The Canadian Research Institute for Law and the Family (CRILF), in partnership with the Canadian Forum on Civil Justice (CFCJ) have published an exciting new report that examines the use of collaborative settlement processes, mediation, arbitration and litigation to resolve family law disputes.
The study provides valuable insights into the costs of the different dispute resolution processes, how long cases take to resolve, and lawyers’ perceptions of their efficacy and suitability for resolving different types of family law problems.
Read “An Evaluation of the Cost of Family Law Disputes: Measuring the Cost Implication of Various Dispute Resolution Methods” on the CFCJ website here and on the CRILF website here.
The Canadian Research Institute for Law and the Family (CRILF) recently published two new papers:
The Development of Parenting Coordination and an Examination of Policies and Practices in Ontario, British Columbia and Alberta was prepared by Dr. Lorne Bertrand and John-Paul Boyd and reviews the development of parenting coordination in the United States and its adoption in Canada. This paper also explores the findings of the research available to date on parenting coordination, its efficacy in resolving parenting disputes, its efficacy in steering such disputes out of court and its impact on parental conflict. The Development of Parenting Coordination and an Examination of Policies and Practices in Ontario, British Columbia and Alberta discusses the practice of parenting coordination in Alberta, British Columbia and Ontario, compares processes and training standards in those provinces, and makes recommendations for the practice of parenting coordination in Alberta, and in Canada generally.
Children’s Participation in Justice Processes: Finding the Best Ways Forward, Results from the Survey of Symposium Participants was prepared by Joanne Paetsch, Dr. Lorne Bertrand and John-Paul Boyd and is the first written output from the “Children’s Participation in Justice Processes: Finding the Best Ways Forward” two-day symposium presented by the CRILF and the Alberta Office of the Child and Youth Advocate. The symposium offered a unique opportunity to survey an informed and involved pool of participants regarding their perceptions and experiences with children’s participation in justice processes. This report presents the final results of this survey of symposium participants, and includes recommendations for moving forward.
Both publications are available on the CRILF website here: http://www.crilf.ca/publications.htm
The details in this post were taken from information circulated by the CRILF.
The Canadian Bar Association (CBA) Family Law Section in conjunction with the Canadian Research Institute for Law and the Family (CRILF) have announced that the Successfully Parenting Apart: A Toolkit is now available.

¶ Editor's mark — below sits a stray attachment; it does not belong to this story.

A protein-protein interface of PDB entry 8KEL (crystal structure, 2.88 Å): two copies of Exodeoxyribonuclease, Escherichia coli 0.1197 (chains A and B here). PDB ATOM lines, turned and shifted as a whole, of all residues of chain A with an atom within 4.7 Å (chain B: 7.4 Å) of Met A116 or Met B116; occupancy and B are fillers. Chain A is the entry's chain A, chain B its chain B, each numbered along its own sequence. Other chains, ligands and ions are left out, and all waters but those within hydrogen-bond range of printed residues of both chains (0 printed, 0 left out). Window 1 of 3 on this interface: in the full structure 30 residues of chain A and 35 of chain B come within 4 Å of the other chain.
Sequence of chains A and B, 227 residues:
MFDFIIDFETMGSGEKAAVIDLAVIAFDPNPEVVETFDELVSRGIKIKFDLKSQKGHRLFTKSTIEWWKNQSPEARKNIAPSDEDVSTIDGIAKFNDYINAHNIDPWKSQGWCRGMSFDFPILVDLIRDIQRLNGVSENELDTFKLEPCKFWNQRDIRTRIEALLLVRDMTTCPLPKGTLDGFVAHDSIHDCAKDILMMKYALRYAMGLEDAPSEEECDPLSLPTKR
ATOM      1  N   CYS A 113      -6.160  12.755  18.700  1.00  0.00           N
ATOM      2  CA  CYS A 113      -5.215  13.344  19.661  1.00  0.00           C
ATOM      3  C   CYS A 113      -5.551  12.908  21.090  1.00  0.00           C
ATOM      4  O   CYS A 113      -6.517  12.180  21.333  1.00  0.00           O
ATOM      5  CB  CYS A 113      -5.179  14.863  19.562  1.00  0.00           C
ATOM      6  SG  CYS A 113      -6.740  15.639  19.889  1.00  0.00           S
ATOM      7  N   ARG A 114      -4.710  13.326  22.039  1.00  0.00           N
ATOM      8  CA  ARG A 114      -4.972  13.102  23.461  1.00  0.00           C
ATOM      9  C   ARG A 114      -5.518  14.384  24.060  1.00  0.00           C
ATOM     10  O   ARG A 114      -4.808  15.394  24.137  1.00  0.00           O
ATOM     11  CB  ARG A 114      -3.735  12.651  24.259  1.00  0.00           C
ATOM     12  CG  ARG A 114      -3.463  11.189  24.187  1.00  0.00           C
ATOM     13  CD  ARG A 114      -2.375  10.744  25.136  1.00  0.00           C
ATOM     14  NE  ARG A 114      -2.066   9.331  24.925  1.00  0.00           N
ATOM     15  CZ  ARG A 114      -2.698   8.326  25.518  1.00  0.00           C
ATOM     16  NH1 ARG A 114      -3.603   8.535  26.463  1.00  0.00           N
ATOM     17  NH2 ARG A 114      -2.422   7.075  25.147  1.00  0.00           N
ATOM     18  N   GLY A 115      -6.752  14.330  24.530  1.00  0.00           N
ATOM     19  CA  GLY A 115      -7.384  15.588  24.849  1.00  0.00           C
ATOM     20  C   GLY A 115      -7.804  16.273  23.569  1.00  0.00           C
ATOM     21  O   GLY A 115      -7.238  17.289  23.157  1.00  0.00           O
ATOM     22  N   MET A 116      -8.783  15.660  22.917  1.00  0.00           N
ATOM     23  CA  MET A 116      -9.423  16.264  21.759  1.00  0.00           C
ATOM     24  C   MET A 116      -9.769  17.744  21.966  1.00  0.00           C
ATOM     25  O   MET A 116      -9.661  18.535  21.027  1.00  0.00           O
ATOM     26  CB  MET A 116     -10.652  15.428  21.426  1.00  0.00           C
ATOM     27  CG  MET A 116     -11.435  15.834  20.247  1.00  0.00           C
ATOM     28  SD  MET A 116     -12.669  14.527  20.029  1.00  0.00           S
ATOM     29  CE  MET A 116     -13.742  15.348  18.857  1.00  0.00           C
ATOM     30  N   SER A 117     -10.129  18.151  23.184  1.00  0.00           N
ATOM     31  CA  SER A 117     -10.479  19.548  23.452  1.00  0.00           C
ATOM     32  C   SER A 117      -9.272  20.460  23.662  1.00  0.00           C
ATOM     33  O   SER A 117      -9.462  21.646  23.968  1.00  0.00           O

About the new Successfully Parenting Apart toolkit, the CBA explains that it:
- organizes and consolidates online and print resources offering guidance, information, referrals and resources for resolving parenting challenges post-separation in ways most effective for children.
- is intended to increase family lawyers’ awareness of the best available information to better assist parents in transforming their relationship from being a couple to being successful co-parents.
To learn more about the toolkit or to download a copy of the Successfully Parenting Apart toolkit, visit the CBA website here.
Studies show that a significant percentage of Canadian civil legal problems are consumer problems. “Mapping the Front End: Legal Information Seeking Practices” is a two-year project funded by the Law Foundation of Ontario Responsive Grants Program that studies consumers’ everyday information seeking practices. In so doing the project aims to connect consumers seeking and using information with available and pertinent resourses by increasing consumer information literacy, awareness and empowerment. It is the first comprehensive study of its kind in Canada. As part of this project (and #Consumers150), there will be a “Consumer Engagement and Outreach” workshop held at the University of Ottawa on 18 September 2017. Information about this workshop can be found here.
The Canadian Forum on Civil Justice (CFCJ) has published five new reports based on data from their Everyday Legal Problems and the Cost of Justice in Canada study. As part of this national study, over 3,000 people in Canada were surveyed about their attitudes towards and experiences with the justice system in Canada. Specifically, they were asked about their views on the Canadian justice system, the kinds of civil and family justice problems they experience, their methods of dealing with these problems, and the associated costs they incur to resolve them. The five new reports present survey data broken down according to the following respondent characteristics: “Age,” “Gender,” “Canadian Region,” “Education” and “Born in Canada”. The reports are published on the CFCJ’s “Cost of Justice” page and can be accessed by clicking on the hyperlinked titles below:
Born in Canada
The Canadian Research Institute for Law and the Family (CRILF) has published a new research paper based on findings from a survey of more than 200 lawyers and judges who attended the 2016 National Family Law Program. The National Family Law Program is a high-profile, 4-day biennial conference organized by the Federation of Law Societies of Canada, that addresses current issues in the practice of family law in Canada. Topics addressed in the study include participants’ views of and experiences with: court-attached family justice programs; hearing the views of children; issues in custody and access disputes; issues in disputes about child support and spousal support; family violence; unified family courts; and, limited scope legal services in family law disputes.
The research paper was written by Lorne Bertrand, Jo Paetsch, John-Paul Boyd and Nick Bala and the study was funded by the Department of Justice and the Alberta Law Foundation.
The English version of the paper is available on the CRILF website here; the French version is available on the CRILF website here.